In the summer, there sure seemed like plenty of vegetation for the snowshoe hares to eat.  Every time I saw a hare, it was munching on green foliage.  Perhaps it was during the winter when its food sources would be limited?  This did not make sense in my area since there was no apparent 10-year cycle in the vegetation.  I was stumped.

I carry a small Kindle with me to read during downtime.  None of the references on my Kindle explained why the 10-year hare population density cycle existed.

Later, after returning home and reading many scientific papers on this well-known population cycle, I learned more.  The first thing is that the population cycle is not fully explained and is still somewhat of a mystery.  Some interesting experiments where scientists controlled the available food and access to predators of hares shed some light.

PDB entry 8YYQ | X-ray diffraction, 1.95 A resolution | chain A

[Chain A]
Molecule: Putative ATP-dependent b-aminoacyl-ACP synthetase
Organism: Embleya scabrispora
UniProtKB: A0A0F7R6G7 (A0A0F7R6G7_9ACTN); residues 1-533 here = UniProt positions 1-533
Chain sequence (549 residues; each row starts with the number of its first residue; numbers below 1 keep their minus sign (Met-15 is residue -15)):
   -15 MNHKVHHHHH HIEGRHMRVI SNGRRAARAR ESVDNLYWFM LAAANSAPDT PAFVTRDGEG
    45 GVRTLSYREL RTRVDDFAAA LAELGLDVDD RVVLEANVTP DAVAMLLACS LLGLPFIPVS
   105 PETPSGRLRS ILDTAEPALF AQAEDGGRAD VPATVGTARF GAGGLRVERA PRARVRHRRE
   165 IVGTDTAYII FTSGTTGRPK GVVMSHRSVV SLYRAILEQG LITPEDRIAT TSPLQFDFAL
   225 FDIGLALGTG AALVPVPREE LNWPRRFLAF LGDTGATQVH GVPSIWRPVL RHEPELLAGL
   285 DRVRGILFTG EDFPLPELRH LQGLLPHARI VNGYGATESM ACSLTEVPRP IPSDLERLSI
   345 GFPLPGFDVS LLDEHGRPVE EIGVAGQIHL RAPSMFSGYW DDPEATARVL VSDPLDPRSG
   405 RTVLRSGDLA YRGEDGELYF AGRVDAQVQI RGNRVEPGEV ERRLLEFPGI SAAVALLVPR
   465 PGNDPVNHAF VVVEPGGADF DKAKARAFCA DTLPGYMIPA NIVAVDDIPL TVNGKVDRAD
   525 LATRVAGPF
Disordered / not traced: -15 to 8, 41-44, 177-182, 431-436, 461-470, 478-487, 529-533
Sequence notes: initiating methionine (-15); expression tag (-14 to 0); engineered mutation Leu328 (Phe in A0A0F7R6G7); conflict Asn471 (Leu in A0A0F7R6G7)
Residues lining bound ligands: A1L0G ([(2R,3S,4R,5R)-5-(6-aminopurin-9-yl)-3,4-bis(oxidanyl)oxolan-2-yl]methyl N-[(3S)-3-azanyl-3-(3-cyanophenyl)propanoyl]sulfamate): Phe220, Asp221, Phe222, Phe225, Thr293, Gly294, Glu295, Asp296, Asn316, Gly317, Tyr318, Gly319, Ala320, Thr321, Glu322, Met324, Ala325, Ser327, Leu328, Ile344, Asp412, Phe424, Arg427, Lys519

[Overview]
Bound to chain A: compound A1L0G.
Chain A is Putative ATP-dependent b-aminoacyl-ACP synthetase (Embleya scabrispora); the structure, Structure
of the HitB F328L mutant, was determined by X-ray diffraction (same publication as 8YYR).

• Predation of hares was found to be a more important factor in the population density of hares than food availability
• Lynx will travel very far (1000 km or more) to find higher densities of snowshoe hare
• The ratio of caloric intake to caloric expenditure for lynx from snowshoe hare predation is significantly more than smaller prey (one snowshoe hare equates to roughly 50 voles)
• Snowshoe hare reproduction rates decrease when the population density of hares increases
• There is synchrony in the hare population density cycles across large regions of Canada and Alaska.    The current belief is that this is due to lynx migrating from areas of low hare density to high hare density — thereby synchronizing the cycles in population.